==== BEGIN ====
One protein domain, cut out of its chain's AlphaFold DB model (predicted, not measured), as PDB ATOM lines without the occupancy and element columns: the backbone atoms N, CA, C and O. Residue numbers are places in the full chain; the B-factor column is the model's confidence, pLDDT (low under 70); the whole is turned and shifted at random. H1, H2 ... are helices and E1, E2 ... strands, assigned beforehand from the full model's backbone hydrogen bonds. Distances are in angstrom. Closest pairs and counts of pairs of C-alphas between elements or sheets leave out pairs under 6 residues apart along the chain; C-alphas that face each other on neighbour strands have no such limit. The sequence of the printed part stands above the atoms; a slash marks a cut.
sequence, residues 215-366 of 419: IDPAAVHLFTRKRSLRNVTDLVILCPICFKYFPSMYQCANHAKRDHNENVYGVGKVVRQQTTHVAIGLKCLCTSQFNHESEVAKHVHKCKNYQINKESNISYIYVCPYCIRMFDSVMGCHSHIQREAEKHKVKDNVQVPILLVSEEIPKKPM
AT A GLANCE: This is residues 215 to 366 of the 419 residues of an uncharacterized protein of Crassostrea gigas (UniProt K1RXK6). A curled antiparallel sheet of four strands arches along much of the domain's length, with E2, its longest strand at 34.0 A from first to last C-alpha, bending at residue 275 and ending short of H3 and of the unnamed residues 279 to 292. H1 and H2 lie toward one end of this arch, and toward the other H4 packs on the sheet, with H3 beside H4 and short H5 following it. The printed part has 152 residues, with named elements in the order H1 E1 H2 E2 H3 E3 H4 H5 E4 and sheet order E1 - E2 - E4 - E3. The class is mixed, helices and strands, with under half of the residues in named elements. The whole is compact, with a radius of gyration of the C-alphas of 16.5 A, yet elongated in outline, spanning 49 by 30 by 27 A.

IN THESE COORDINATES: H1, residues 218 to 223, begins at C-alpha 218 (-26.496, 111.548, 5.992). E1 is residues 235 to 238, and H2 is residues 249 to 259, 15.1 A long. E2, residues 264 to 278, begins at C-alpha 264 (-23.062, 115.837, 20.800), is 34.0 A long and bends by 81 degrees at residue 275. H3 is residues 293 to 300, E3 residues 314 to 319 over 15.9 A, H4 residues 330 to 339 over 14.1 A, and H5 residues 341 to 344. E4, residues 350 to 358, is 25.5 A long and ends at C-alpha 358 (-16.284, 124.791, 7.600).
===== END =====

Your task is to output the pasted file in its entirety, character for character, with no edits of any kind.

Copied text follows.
One protein domain, cut out of its chain's AlphaFold DB model (predicted, not measured), as PDB ATOM lines without the occupancy and element columns: the backbone atoms N, CA, C and O. Residue numbers are places in the full chain; the B-factor column is the model's confidence, pLDDT (low under 70); the whole is turned and shifted at random. H1, H2 ... are helices and E1, E2 ... strands, assigned beforehand from the full model's backbone hydrogen bonds. Distances are in angstrom. Closest pairs and counts of pairs of C-alphas between elements or sheets leave out pairs under 6 residues apart along the chain; C-alphas that face each other on neighbour strands have no such limit. The sequence of the printed part stands above the atoms; a slash marks a cut.
sequence, residues 215-366 of 419: IDPAAVHLFTRKRSLRNVTDLVILCPICFKYFPSMYQCANHAKRDHNENVYGVGKVVRQQTTHVAIGLKCLCTSQFNHESEVAKHVHKCKNYQINKESNISYIYVCPYCIRMFDSVMGCHSHIQREAEKHKVKDNVQVPILLVSEEIPKKPM
AT A GLANCE: This is residues 215 to 366 of the 419 residues of an uncharacterized protein of Crassostrea gigas (UniProt K1RXK6). A curled antiparallel sheet of four strands arches along much of the domain's length, with E2, its longest strand at 34.0 A from first to last C-alpha, bending at residue 275 and ending short of H3 and of the unnamed residues 279 to 292. H1 and H2 lie toward one end of this arch, and toward the other H4 packs on the sheet, with H3 beside H4 and short H5 following it. The printed part has 152 residues, with named elements in the order H1 E1 H2 E2 H3 E3 H4 H5 E4 and sheet order E1 - E2 - E4 - E3. The class is mixed, helices and strands, with under half of the residues in named elements. The whole is compact, with a radius of gyration of the C-alphas of 16.5 A, yet elongated in outline, spanning 49 by 30 by 27 A.

IN THESE COORDINATES: H1, residues 218 to 223, begins at C-alpha 218 (-26.496, 111.548, 5.992). E1 is residues 235 to 238, and H2 is residues 249 to 259, 15.1 A long. E2, residues 264 to 278, begins at C-alpha 264 (-23.062, 115.837, 20.800), is 34.0 A long and bends by 81 degrees at residue 275. H3 is residues 293 to 300, E3 residues 314 to 319 over 15.9 A, H4 residues 330 to 339 over 14.1 A, and H5 residues 341 to 344. E4, residues 350 to 358, is 25.5 A long and ends at C-alpha 358 (-16.284, 124.791, 7.600).